Alex Cross rejoins the DC police force to confront two of the most diabolical killers he's ever encountered.
SURE ENOUGH, at 4:34 p.m. the door to the service entrance opened from inside. A tall black lackey in stained green coveralls and a silver Afro latched a chain from inside the door to a hook on the outside wall. His flatbed dolly, loaded with bulging plastic garbage bags, was too wide to negotiate the opening.
The man moved slowly, lazily carrying two bags at a time to a pair of commercial Dumpsters at the far end of a covered loading dock.
This man is still a slave to the whites, Qasim thought to himself. And look at him — the pathetic shuffle, the downcast eyes. He knows it too. He hates his job and the terrible people in the Riverwalk building.
Qasim watched closely, and he counted. Twelve paces away from the door, nine seconds to throw the garbage bags in, then back again.
On the man’s third trip, Qasim slipped by him unnoticed. And if his own cap and green coveralls weren’t enough to fool the camera, it was no crucial matter. He’d be long gone by the time anyone came to investigate the security breach.
He found the poorly lit service stairs easily enough. Qasim took the first flight cautiously, then ran up the next three. Actually, the running released pent-up adrenaline, which was useful to get under control.
On the fourth-floor landing was an unused utility closet, where he stashed the garment bag he had carried in, then continued up to twelve.
Less than three and a half minutes after entering the luxury building, he stood at the front door to apartment 12F. He gauged his position relative to the peephole in the door. His finger hovered over the buzzer, a recessed white button in the painted brick.
But he went no further than that. He didn’t actually push the buzzer today.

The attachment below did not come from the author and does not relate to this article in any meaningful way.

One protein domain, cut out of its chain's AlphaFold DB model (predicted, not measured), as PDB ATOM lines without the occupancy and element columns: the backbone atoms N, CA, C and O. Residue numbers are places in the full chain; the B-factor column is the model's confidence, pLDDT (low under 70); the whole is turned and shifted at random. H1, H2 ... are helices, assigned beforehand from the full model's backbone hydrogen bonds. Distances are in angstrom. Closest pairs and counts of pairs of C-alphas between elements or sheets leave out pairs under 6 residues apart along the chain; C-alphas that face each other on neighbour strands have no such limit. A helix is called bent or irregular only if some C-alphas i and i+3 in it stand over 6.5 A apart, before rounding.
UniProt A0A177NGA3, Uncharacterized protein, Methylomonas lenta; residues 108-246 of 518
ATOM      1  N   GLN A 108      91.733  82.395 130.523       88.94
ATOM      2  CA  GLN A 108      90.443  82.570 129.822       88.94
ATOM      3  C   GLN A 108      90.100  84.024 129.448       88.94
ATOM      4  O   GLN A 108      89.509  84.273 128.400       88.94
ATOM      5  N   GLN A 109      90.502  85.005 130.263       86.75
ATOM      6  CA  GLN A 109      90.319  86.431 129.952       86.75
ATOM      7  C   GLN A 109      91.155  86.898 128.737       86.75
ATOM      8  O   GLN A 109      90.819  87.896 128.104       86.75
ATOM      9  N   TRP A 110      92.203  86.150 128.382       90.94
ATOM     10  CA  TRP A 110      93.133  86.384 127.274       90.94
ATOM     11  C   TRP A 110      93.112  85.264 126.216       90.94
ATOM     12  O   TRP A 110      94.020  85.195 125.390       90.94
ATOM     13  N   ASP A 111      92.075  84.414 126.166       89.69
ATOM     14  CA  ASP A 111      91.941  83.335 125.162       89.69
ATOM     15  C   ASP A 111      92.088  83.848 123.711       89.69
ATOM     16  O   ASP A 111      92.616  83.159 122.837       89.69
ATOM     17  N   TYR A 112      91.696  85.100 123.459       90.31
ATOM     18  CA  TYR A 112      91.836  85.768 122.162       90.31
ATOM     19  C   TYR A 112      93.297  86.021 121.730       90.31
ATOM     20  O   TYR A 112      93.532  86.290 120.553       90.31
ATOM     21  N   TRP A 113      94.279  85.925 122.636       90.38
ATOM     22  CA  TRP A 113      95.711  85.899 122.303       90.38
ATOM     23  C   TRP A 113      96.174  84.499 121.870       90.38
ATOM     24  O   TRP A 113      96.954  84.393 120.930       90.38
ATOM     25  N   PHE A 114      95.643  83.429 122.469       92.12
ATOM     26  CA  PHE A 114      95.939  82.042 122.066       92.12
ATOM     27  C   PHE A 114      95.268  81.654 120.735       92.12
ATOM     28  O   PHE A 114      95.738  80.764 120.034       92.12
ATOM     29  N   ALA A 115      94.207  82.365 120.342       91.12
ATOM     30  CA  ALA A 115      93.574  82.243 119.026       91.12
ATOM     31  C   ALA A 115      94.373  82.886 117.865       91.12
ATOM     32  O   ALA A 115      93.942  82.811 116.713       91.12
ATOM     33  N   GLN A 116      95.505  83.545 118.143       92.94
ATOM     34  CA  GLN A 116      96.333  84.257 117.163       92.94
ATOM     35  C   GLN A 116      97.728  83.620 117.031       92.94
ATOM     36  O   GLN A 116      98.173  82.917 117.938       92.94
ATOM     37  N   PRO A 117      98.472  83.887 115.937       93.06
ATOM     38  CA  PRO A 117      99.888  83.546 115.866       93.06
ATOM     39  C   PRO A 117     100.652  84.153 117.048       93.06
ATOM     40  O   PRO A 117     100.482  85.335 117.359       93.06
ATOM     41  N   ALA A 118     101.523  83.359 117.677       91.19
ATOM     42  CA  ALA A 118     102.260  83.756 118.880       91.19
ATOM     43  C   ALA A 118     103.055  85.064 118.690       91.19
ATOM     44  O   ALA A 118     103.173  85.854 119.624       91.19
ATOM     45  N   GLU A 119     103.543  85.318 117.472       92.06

Without making a sound, he turned on his heels and left the way he had come. Minutes later, he was back out on the street, busy Connecticut Avenue.
The drill, the rehearsal, had gone fairly well. There were no major issues, no surprises either. And now Qasim jostled along with the rush-hour pedestrian traffic. He was invisible here, just as unseen in this herd as he needed to be.
He felt no impatience for the execution up on the twelfth floor. Patience and impatience were irrelevant to him. Preparation, timing, completion, success: those were the things that mattered.
When the time came, Yousef Qasim would be ready to do his part.
And he would.
One American at a time.
Copyright © 2007 by James Patterson
Peter Jay Fernandez is a New York-based actor and narrator. He has appeared on Broadway in Jelly's Last Jam and The Merchant of Venice. His extensive television credits include Funny Valentines, The Prosecutors, Law & Order, and Cosby. He currently lives in Harlem with his wife Denise and read London Bridges and Cross, also by James Patterson, for Hachette Audio.
Michael Stuhlbarg attended Juilliard and received a Tony Award nomination for his work in Pillowman and an Obie Award for his off-Broadway performance in The Voysey Inheritance.
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